(CBS/AP)-- Lawmakers in Illinois are proposing a new law that would allow undocumented immigrants to get state driver's licenses.
If passed, Illinois would become the third state in the U.S. to grant driver's licenses to undocumented immigrants -- a move top officials from both parties are pushing as a way to make roads safer and one that could have political implications for lawmakers seeking to court Hispanic voters.
Illinois Senate President John Cullerton said Tuesday that he believes he has the votes to get the measure through his chamber next week. Gov. Pat Quinn said he will sign it if it passes the House and makes it to his desk.
New Mexico and Washington are the only states in the U.S. to give driver's licenses to undocumented immigrants.
Quinn and Cullerton, both Democrats, were joined at a news conference by several key Illinois officials, including former Gov. Jim Edgar and Comptroller Judy Baar Topinka, both Republicans, and Chicago Mayor Rahm Emanuel, a fellow Democrat. All predicted bipartisan support.
The turnout showed the growing importance of Latinos and other immigrant groups. The bloc is credited with helping Democrats win big in Illinois and across the country on Election Day, and several top Republicans have said the GOP needs to change a perception their party is anti-immigrant if it is going to pick up seats in the next election.
According to the Chicago Sun-Times, no legislation has been written yet. What is known is that the license would not be the same one given to legal Illinois residents. Talks about the new licenses revolve around an expansion of the temporary licenses for foreign visitors program run by the Illinois Secretary of State. That plan allows undocumented immigrants with proof of residency and a passport to get a three-year license that allows them to drive but is not a valid form of ID. They have to pass, written and road tests, as well as obtain auto insurance.
Supporters of the measure say Illinois has about 250,000 undocumented immigrant motorists who can't get a driver's license or insurance. Allowing undocumented immigrants to obtain a license would mean more of those drivers would have to pass road and written driving tests and vision tests, supporters say. Also, uninsured, unlicensed immigrant drivers are responsible for $64 million in insurance claims each year -- costs that are picked up by people with insurance.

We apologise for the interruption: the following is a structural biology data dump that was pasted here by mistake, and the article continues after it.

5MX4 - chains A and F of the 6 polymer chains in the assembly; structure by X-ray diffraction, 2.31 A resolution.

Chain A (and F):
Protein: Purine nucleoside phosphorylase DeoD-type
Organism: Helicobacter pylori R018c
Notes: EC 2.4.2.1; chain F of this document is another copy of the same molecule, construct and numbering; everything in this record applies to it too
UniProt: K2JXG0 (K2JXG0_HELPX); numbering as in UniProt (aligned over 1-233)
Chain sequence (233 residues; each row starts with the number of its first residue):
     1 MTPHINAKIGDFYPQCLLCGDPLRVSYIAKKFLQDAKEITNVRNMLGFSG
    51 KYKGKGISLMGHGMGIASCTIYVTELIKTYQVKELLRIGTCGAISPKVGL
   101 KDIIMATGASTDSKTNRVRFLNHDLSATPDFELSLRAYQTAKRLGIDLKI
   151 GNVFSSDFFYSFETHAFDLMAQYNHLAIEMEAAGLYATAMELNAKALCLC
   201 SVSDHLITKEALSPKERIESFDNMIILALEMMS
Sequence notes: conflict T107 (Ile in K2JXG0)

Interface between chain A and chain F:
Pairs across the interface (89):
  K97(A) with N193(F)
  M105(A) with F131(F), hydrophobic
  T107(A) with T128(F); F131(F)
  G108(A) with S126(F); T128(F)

"By passing this legislation, this is going to incredibly benefit all of us," Cullerton said.
Quinn called the bill "the continuation of a movement" to support immigrants in Illinois that also has included passing the DREAM Act, which made college more affordable for undocumented immigrants.
CBS station WBBM in Chicago reported that the notion of allowing undocumented immigrants to get a legal driver's license has been going around for 14 years, but for the first eight years, the proposal never made it out of committee.
Democrats proposed a similar bill in 2007 that passed the House but didn't get to a vote in the Senate. Although Democrats control the House and the Senate in Illinois, they don't all always vote together and measures generally need some GOP support to get through the General Assembly.
Edgar said he has been talking with Republican lawmakers, and he expects more of them to support the legislation this time around.
"I think Republicans now realize we need to change our image if we want to be a successful and a viable party in America," Edgar said. "It's important that we show these immigrants that we appreciate them being here, we appreciate what they contribute to our society and that we want to make it easier to contribute."
Lawrence Benito, chief executive officer for the Illinois Coalition for Immigrant and Refugee Rights, said he believes the Nov. 6 election was a factor in the decision to introduce the bill next week, though it's "first and foremost" about safety.
"We're doing this for good public policy reasons. If there are good political reasons as well, that's great," Benito said.
Republican leaders of the House and Senate were notably absent from Tuesday's news conference.
However, Senate Republican Leader Christine Radogno said that was because she had a scheduling conflict. She said she supported the 2007 measure but wanted to wait to see the new proposal before backing it.
Vicki Crawford, spokeswoman for House Minority Leader Tom Cross, said she had not yet spoken with Cross about the bill.
Benito said supporters will be talking to Cross once the final bill is drafted.
The General Assembly will meet Tuesday for the start of the postelection veto session. The session concludes Jan. 9.